Runs until 15 June, 2011
In his exhibition, ‘Reign of the Shah,’ inspired by the ‘Shahnameh’ (“The Book of Kings”), Bilal Aquil narrates the story of the assassination of a Shah of the Imperial Court and the subsequent battles that follow to avenge his death and establish the power of the new Shah. Aquil presents a series of paintings where he merges Persian miniatures from the ‘Shahnameh’ with Francisco de Goya’s ‘The Disasters of War,’ ‘The Second of May 1808’ and ‘The Third of May 1808’ paintings, depicting a battlefield between East and West.
Aquil’s work is inspired by a long-time interest in Persian and Mughal miniatures following his extensive study of Islamic art and architecture. He draws on inspiration from the elaborately illustrated Persian manuscript, the ‘Shahnameh,’ that tells the story of Iran through the seventh-century Arab/Islamic conquest of the Sassanid dynasty. Written by Persian poet Ferdowsi, the ‘Shahnameh’ preserves the identity of Persian culture, with epics of love, war, battles and kingship. The ‘Shahnameh’ was produced for Shah Ismail (1487-1524), the first Safavid Shah of Iran, and his son Shah Tahmasp (1514-1576). Aquil adapts the spirit of these stories by juxtaposing Persian miniatures from the ‘Shahnameh’ battle scenes with figures from Western masterpieces. Figures from different centuries and cultures are interwoven in varying compositions, depicting current day underlying tensions between the East and the West.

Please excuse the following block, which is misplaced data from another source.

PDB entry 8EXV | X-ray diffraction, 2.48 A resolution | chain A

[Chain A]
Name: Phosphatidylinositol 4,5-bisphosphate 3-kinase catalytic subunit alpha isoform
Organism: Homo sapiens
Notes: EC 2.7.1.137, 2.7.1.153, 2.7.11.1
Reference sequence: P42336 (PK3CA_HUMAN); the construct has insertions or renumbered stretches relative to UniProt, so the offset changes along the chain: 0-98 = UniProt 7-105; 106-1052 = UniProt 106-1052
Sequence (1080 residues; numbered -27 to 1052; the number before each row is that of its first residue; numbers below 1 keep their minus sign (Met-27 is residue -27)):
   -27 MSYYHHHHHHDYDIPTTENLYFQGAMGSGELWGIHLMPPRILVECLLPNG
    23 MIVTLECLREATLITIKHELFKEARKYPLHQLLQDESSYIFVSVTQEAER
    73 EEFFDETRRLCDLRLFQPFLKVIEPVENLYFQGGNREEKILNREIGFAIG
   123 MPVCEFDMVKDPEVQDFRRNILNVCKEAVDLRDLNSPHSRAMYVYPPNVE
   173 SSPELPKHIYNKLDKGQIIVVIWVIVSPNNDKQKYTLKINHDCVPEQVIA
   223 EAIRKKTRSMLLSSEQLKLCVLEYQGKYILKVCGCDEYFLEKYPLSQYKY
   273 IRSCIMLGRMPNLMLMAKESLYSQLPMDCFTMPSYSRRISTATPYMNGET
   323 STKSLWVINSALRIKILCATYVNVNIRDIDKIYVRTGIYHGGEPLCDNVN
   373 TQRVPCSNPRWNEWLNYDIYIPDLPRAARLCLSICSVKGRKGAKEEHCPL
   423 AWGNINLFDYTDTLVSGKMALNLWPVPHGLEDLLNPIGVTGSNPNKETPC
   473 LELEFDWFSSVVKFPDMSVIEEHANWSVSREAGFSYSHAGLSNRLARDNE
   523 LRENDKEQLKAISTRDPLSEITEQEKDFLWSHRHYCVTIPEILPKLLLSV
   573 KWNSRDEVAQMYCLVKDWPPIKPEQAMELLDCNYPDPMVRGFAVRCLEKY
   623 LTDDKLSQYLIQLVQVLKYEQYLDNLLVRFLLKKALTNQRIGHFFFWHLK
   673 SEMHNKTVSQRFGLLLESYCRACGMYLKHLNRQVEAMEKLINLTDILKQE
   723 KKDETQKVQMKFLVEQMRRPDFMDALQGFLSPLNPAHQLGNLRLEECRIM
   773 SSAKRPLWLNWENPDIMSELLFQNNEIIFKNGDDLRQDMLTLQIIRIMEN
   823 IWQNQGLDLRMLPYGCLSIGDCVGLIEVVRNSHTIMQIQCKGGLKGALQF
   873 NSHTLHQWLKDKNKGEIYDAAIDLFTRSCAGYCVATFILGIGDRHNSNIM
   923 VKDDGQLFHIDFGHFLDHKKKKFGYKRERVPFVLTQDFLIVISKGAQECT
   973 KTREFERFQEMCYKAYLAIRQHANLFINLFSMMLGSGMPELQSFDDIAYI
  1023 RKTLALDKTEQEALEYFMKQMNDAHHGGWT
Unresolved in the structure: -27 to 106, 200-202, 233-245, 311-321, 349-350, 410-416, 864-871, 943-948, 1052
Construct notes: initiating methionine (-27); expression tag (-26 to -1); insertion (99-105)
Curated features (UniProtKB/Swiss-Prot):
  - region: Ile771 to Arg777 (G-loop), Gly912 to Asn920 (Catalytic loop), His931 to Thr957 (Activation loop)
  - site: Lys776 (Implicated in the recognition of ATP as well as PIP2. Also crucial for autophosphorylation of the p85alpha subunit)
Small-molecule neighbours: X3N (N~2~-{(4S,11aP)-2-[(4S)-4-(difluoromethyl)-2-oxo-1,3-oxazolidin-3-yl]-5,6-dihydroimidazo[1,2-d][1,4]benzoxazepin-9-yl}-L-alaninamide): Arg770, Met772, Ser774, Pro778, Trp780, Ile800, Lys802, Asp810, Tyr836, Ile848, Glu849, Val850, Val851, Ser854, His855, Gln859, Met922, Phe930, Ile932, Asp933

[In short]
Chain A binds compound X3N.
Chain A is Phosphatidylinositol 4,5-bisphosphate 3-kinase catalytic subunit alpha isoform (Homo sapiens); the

Aquil’s Persian miniatures are reminiscent of the Safavid dynasty of Iran and are layered against Goya’s works portraying violence, disorder and chaos. Each work is multi-layered in its meaning and complexity, with the clash of civilizations also reflective of the artist’s own tensions, being of an ethnic background with a British/European upbringing.
The inspiration behind the artist’s use of herringbone linen comes from the Mughal miniature painting ‘Princes of the House of Timur,’ observed by the artist at the National Portrait Gallery, London. The symmetry in the herringbone weave is reminiscent of the geometric patterns in Islamic architecture. His application of gold leaf was inspired by its use in ancient manuscript paintings, Qurans, the ‘Shahnameh,’ and works for the Royal Court.
The exhibition is arranged in two galleries; Gallery II introduces the story while Gallery III presents the characters.